Voters: “Strip rioters of benefits!” Politicians: “Sure. See you at the 2031 riots?”
As I write this, 75,263 people have signed this e-petition:
Any persons convicted of criminal acts during the current London riots should have all financial benefits removed. No tax payer should have to contribute to those who have destroyed property, stolen from their community and shown a disregard for the country that provides for them.
This e-petition was set up early yesterday. It has been gathering signatures at a rate of more than 3,000 an hour, long since overtaking Paul Staines’ petition to “Restore Capital Punishment” (6 days old; currently 11,387 signatures), Martin Shapland’s opposing “Petition to retain the ban on Capital Punishment” (6 days old; currently 20,027 signatures), and Robert Halfon MP’s “CHEAPER PETROL AND DIESEL” (5 days old; currently 24,189 signatures). These professional politicos have been left standing.
At the current rate (c.5k/hour), more than 100,000 people will have signed by later this evening, triggering consideration of the petition by the House of Commons’ Backbench Business Committee. The first test of Parliament’s commitment to listen to the public will not be capital punishment, but a demand to punish those responsible for the violence and destruction of the past four nights.
Everything that’s wrong with democracy – direct and representative – encapsulated in one neat package.
Behind the petition is a clear assumption that those rioting are in receipt of benefits, something that early reports of those brought before magistrates – school staff, students, a self-employed designer – suggest is not generally true.
Even if it were the case, it’s hard to see how stripping people of financial benefits is likely to reduce the risk of further disorder. Riot carries a maximum sentence of ten years in prison: if that is not a deterrent, I doubt loss of benefits will be. Applying the penalty retrospectively – as the plain wording of the petition suggests – is pure retribution.
And then there’s the question whether it’s possible or practical to strip individuals of benefits. Many of those arrested are youths: will we dock EMA (to reform of which, leaders on the left have sought to link the disorder) or deny their parents child benefit? In the latter case, we’d end up punishing the parents and any other children.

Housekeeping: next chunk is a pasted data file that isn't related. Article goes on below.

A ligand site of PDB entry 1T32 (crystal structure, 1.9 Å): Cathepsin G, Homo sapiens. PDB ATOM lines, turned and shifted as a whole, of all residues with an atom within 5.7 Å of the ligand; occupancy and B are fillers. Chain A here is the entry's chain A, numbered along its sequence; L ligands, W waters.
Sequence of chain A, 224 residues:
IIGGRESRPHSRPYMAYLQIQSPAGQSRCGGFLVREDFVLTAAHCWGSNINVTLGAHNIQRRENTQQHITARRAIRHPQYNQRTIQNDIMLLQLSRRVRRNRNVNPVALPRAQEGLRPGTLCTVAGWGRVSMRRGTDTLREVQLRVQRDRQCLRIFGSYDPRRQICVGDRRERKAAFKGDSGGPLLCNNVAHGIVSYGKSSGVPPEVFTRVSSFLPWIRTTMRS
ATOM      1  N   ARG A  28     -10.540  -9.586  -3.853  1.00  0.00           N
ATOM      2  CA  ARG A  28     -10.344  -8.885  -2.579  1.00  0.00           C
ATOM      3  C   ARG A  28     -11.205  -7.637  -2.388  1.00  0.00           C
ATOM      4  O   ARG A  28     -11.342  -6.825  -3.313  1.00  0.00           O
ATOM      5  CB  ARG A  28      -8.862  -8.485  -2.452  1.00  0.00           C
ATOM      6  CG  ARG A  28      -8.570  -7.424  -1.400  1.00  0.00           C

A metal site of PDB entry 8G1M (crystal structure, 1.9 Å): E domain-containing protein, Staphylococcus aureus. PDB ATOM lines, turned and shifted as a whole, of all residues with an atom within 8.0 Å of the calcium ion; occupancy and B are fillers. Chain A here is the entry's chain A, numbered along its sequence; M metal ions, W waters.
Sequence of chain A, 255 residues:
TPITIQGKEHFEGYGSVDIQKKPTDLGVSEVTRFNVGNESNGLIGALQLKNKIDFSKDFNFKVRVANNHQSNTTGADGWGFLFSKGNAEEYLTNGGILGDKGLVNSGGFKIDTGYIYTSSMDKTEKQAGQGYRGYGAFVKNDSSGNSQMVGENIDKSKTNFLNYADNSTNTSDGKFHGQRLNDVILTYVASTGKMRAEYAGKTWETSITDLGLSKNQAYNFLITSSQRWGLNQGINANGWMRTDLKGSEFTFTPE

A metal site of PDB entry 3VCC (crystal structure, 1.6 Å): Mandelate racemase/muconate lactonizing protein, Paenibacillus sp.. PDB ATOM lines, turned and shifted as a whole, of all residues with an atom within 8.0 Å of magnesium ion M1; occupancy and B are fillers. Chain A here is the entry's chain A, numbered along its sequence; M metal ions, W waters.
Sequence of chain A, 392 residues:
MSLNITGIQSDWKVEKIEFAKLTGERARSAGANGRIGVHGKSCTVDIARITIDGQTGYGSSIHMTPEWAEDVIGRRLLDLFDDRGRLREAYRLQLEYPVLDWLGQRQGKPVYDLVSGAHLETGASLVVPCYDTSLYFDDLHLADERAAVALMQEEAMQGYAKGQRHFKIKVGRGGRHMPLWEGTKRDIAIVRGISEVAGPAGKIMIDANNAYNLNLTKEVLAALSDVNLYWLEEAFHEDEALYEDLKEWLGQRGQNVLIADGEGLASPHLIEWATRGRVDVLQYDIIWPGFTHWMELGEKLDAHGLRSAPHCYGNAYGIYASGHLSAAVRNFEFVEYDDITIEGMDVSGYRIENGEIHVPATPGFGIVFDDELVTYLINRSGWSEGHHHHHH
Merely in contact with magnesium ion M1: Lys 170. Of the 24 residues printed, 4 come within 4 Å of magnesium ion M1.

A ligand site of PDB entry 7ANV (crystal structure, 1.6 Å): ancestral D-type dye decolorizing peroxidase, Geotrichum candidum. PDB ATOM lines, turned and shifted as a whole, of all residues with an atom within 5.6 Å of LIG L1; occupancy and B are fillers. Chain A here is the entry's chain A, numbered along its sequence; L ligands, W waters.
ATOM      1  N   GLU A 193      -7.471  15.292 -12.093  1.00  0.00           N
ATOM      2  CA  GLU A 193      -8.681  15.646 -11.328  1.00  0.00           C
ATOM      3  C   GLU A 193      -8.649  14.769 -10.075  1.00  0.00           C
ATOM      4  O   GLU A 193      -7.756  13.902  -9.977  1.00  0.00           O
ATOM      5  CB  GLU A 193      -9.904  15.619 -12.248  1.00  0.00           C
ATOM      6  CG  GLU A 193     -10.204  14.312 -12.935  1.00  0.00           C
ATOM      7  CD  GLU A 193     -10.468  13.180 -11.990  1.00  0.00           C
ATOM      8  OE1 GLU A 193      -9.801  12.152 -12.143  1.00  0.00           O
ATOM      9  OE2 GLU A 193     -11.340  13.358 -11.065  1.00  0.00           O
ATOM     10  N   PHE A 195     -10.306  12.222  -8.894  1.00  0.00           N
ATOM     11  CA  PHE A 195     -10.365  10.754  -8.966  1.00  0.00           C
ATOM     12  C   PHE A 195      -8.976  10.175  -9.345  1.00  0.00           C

There are ways in which benefits could be restricted – you might, for example, provide a portion of the benefit in a non-cash form, such as vouchers – but this adds cost, and such systems are prone to failure as the experience of similar, supposedly non-punitive, measures applied to asylum seekers demonstrates.
Housing has its own problems. Westminster Council has announced that it will seek to evict social housing tenants who have been involved in the riots. It’s not clear whether they will be able to – as the law in this area is too narrowly drawn, requiring the anti-social behaviour to be linked to the immediate area of the house – but it is difficult to defend a law which obliges a social landlord to treat a rioter who paralyses a borough better than someone who’s nuisance is confined to a single street.
Assuming you could evict these people, where do they go? Do they begin to draw Housing Benefit to subsidise private rentals? The same local authority which evicted them from its housing may find itself paying their rent a few streets away. It is neither practical nor politically acceptable to force people to relocate to other areas or cities – what local authority would take them? If they are denied Housing Benefit, and find themselves homeless, are they also placed outside the local authority’s duty to house them?
Perhaps some of the people signing this petition have considered these issues. Perhaps some are even prepared to see families homeless and begging on the street. But I doubt it. Like all such calls for punishment, there is rhetoric, without consideration of the effects.
The same goes for calls for stiff prison sentences for rioters.
I’ve grave doubts about the usefulness of prison sentences in this situation. At best, we incur the costs of imprisoning offenders for a year or more – Magistrates are already referring many rioters to the Crown Court, because the Magistrates Court cannot impose a sentence of more than six months – and at worst we set petty criminals on a path which to major criminality.
Those accused of offences that endangered life (arson, assault, and worse) should face custodial sentences, but it’s pointless to send those accused of theft offence to prison. They should receive harsh community penalties: curfews, and community work obligations measured in thousands of hours. There should, over the next few weeks, be hundreds of people in hi-visibility jackets being forced to spend every minute of their leisure time improving the communities they have attacked, and facing the prospect of doing the same for the next year. Unfortunately, the current sentencing framework makes this impossible – because previous calls for punishment to be harsher has seen prison prioritized over everything else.
Still, let’s say you buy the idea that all those who rioted were on benefits. Once they get out of prison, this latest crop of offenders will find themselves less employable: their education interrupted, their criminal records dissuading employers. We’re going to deny them access to state benefits, so presumably they’ve got a straight choice between begging on the street, or theft.
Even if they’re not denied benefits, the impact of prison terms will be increased joblessness. People will fall back on state benefits, Job Seeker’s Allowance, Housing Benefit, and in due course child benefit, as they become the work-less parents to a new generation of young people.
Congratulations: same time, 2031?